Ari feels trapped: parents demanding he get married on one side, the need for a 'real' job on the other. He relies on his raging hormones for guidance, creating further problems as he struggles to come to terms with his homosexuality and the difference between honest relationships and unbridled, anonymous lust.
Right from the off, it is clear that this is going to be a frantic ride. Set within the uptight Greek community in Australia, this small urban drama follows Ari (Dimitriades), a handsome teenager, snorting, smoking and screwing his way through one crazy night. The subsequent journey is real, graphic and littered with casualties.
Director Kokkinos, herself of Greek extraction, attacks some of the anachronisms in the lives of modern teenagers who are part of an immigrant family. As characters on both sides of the tradition-versus-modernity debate are offered up for judgement - transvestite Johnny (Capsis) or honourable Joe (Fotiou) - Kokkinos does a fine job in making you wonder about the futility of both.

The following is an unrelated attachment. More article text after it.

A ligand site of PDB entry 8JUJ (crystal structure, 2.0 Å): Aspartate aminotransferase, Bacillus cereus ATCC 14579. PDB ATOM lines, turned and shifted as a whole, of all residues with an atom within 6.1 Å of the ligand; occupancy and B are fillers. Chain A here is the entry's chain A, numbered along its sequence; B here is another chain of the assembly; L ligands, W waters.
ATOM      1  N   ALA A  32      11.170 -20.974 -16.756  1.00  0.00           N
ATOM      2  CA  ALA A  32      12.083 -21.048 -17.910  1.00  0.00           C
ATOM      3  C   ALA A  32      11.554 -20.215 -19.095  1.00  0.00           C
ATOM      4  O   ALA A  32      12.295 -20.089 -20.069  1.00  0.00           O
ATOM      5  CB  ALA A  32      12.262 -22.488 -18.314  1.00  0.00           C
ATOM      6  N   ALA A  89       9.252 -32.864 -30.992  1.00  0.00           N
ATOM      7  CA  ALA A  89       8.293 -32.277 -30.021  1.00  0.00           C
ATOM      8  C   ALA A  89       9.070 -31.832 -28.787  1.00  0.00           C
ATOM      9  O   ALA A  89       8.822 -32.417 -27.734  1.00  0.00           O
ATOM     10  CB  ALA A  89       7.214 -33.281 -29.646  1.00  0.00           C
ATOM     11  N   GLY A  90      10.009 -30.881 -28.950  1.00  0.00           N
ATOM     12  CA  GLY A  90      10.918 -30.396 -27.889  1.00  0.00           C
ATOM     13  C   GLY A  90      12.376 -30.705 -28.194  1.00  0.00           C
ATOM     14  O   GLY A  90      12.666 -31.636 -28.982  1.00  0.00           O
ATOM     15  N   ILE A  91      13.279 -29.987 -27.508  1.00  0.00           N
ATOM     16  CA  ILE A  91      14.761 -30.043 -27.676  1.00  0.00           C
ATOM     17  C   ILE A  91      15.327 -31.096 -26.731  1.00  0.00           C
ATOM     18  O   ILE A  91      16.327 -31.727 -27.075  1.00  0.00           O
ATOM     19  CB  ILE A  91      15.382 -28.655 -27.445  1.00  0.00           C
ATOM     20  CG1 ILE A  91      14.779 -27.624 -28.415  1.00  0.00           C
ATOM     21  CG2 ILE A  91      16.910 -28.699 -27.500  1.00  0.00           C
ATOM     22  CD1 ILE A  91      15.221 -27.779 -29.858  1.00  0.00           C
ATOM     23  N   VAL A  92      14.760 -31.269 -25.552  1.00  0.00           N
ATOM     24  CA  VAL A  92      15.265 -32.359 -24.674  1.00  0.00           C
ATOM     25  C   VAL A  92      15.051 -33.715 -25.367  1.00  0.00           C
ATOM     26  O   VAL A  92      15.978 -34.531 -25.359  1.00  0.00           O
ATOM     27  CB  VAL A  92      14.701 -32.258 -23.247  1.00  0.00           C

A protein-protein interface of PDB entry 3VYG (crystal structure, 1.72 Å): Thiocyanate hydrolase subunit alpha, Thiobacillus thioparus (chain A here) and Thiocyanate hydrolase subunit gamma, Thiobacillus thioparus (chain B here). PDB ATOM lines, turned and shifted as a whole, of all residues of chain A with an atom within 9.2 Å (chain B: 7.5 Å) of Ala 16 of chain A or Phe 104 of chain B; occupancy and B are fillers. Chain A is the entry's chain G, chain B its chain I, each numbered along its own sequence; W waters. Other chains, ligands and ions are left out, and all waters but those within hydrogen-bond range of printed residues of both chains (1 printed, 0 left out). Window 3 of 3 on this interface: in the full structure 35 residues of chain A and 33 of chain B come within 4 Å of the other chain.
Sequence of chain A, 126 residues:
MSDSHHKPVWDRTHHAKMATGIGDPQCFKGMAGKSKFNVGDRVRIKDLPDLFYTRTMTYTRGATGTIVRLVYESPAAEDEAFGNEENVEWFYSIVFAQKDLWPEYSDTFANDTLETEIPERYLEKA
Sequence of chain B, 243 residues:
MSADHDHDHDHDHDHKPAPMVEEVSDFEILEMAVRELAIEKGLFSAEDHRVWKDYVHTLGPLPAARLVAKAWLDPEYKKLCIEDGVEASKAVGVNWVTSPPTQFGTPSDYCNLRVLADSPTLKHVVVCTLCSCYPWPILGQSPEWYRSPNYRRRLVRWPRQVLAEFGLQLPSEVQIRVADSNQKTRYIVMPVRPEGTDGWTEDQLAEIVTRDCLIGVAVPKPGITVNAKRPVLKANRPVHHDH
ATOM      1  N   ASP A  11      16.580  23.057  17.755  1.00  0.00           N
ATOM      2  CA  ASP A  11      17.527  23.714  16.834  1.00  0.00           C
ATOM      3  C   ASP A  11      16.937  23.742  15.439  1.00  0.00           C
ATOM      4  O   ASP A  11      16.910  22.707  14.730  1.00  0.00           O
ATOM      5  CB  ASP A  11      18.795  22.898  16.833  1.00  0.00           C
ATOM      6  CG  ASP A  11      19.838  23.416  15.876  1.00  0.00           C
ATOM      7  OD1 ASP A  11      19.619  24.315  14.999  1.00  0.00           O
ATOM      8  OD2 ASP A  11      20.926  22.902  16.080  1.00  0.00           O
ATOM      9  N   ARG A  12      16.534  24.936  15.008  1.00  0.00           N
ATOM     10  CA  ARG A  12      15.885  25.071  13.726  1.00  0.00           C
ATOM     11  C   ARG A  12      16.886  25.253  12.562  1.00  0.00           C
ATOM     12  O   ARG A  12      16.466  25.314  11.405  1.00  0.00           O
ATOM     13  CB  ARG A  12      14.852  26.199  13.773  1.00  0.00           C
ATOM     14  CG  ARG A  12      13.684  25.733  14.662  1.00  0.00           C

Another bonus is that rather than create a straightforward hero, this is a movie that dares to be deeply ambivalent about its leading man. Essentially, Ari is an unlikeable person, self-absorbed, amoral and stubborn. But Dimitriades revels in his character's flaws, quickly realising that it is these very traits which make him so compelling.
His central performance, which binds the movie together, manages to combine just the right amount of swagger, arrogance and childlike fear. Similarly, there's absolutely no let-up from the frenetic pace, with spinning cameras and MTV-style editing imbuing the film with both visual flair and a very real sense of the claustrophobia that Ari is obviously feeling. Kinetic, at times shocking, and - as the title suggests - constantly in your face, this is a film that may be narrow in scope but is awfully big in heart.
It's heavy going, and at times it borders on a strange, aggressive self-pity, but the pace is relentless; an impressive feature debut from Kokkinos.